The Guardian report that the LGBT officer for the National Union of Students (NUS), Fran Cowling, declined to share a platform with Peter Tatchell at an upcoming talk on the subject of ‘re-radicalising queers’. The first I heard of this was from various social media posts from people outraged that Peter Tatchell, of all people, had been no-platformed. This wasn’t the case though as he hasn’t been denied a platform and Cowling has simply stated in correspondence with the event organisers that she would not share a platform with him.
Cowling claims that Tachell is transphobic and this is her reason for this decision – a claim that Tachell says he has asked her to back up with evidence which she has not done.
NUS student leader denounces me as racist & transphobic. Refuses to provide evidence. Won’t speak unless I’m dropped https://t.co/vGmE95MaEm
— Peter Tatchell (@PeterTatchell) February 14, 2016
Refusing to share a platform with someone you disagree with is the easy way out and achieves less that confronting what you believe to be bad or false information with good information and evidence. That said, we are all entitled to be able to choose our responses. If anything, Cowling has no-platformed herself here, and has denied herself a voice which is an interesting choice to make.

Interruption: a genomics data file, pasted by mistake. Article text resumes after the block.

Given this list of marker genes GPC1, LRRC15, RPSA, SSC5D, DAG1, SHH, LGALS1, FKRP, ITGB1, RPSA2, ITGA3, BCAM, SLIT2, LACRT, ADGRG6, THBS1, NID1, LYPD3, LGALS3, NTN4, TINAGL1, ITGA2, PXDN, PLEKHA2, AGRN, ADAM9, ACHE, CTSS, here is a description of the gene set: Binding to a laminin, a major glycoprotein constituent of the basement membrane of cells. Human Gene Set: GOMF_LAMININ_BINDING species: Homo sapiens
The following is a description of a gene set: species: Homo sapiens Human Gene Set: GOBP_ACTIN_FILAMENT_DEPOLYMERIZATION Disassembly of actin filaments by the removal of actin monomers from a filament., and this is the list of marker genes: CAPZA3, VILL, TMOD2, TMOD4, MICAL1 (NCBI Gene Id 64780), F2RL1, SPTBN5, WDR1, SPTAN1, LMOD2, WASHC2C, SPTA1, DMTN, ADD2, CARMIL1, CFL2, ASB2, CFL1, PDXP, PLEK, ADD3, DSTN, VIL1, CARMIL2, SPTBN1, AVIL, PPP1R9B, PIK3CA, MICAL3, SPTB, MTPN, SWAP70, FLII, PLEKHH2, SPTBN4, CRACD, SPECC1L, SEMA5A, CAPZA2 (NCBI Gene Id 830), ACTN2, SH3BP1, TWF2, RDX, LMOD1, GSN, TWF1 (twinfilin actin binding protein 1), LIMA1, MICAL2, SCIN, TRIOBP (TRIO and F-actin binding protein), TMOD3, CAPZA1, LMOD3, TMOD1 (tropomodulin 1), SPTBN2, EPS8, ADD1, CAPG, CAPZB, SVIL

It could be argued that refusing to share a platform with someone is a demand that they not be allowed to talk, but unless Tatchell is refused a platform as a result of this it isn’t equal to being denied a platform as people such as Kate Smurthwaite, Julie Bindel, and others have experienced recently – often for the protection of so-called safe spaces at universities. Such actions are in direct conflict with the safeguarding of free speech. They are forms of censorship and in a world where people are being murdered for expressing dissenting opinions it is vital that such censoring actions be challenged and that free expression isn’t silenced by a minority who would seek to not hear an opinion they do not agree with- whether feminists offended by alleged transphobia or muslims offended by atheists.
But in the process of defending freedom of speech we must ensure that we do not paint targets on the backs of those who are not attempting to censor others for fear of building Straw Men when in reality there are enough enemies of reason out there already happily censoring others.